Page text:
From Articles

In an article, “The Pacific Mole Crab” by the Farallones marine Sanctuary Association, they mention that the female crabs lay their eggs from February to October. In our data, for almost all of the years, there were fewer recruits than adults in the fall.

This could be because the females had recently laid their eggs, and they eggs hadn’t hatched yet. The article also says that the young crabs go through many larval stages, so they could have been too small to see when the data was collected.

Measuring a Sand Crab

A second study by Contreras et al on sand crabs in South Central Chile found that sand crabs were most abundant in late spring and early summer. These findings stand out because the crabs reproduce all year, so it can be surmised that they have the most reproductive activity during the summer. This activity is also reflected by the number of recruits which highest in early autumn and spring.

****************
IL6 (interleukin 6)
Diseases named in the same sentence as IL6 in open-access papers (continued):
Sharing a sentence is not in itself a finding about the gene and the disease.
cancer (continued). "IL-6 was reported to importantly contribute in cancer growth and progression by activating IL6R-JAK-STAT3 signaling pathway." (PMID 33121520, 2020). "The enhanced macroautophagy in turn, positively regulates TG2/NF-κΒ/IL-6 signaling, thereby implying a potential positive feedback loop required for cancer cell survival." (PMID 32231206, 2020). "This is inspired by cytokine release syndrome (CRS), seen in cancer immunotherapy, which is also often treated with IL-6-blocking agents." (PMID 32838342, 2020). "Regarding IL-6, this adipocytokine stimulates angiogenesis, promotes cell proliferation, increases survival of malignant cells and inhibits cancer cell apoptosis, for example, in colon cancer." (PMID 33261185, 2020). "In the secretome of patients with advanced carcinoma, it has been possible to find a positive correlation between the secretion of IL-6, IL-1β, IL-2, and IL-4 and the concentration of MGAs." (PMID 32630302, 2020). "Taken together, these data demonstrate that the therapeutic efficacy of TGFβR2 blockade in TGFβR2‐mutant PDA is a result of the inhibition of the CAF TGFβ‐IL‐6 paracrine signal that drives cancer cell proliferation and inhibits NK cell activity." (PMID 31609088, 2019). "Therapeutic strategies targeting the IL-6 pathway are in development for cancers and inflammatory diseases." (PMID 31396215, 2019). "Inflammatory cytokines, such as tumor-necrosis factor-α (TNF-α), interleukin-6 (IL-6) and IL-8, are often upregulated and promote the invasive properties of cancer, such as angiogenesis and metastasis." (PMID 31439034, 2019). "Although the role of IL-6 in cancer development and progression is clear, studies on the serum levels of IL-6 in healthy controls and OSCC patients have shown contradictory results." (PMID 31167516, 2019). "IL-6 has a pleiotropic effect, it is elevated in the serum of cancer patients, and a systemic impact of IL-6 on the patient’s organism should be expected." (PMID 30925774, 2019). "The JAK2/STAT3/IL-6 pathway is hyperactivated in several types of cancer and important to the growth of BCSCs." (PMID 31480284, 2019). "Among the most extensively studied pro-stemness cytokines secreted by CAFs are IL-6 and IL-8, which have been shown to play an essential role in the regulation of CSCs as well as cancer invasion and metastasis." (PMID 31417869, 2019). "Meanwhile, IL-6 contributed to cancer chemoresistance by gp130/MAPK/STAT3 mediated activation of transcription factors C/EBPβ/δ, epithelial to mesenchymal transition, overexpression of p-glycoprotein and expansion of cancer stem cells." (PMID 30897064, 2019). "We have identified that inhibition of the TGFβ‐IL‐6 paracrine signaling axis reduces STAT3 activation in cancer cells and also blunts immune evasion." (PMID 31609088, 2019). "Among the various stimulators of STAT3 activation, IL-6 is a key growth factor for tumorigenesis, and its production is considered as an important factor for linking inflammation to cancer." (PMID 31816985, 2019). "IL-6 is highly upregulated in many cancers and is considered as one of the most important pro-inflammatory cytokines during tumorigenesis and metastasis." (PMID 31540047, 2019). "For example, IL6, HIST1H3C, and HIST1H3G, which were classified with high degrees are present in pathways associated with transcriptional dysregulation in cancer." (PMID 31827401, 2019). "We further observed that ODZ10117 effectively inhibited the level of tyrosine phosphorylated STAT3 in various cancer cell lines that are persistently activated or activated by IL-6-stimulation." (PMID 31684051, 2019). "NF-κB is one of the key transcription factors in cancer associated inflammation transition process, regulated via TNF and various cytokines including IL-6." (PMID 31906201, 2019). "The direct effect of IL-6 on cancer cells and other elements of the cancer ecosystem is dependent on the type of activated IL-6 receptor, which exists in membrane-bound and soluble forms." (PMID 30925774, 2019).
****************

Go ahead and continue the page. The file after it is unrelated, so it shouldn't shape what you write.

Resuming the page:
The article continues to talk about sand crab data collected from June 1989 to May 1991, and states that consistently in these years, there was around the same number of males and females found, with slightly less females being found. There was also about half as many recruits as females.

However, the data from Contreras et al shows that there were a lot less pregnant females than females without eggs. Since most of the females we found had eggs, we think this may suggest that females are having more eggs now than in the previous 20 years.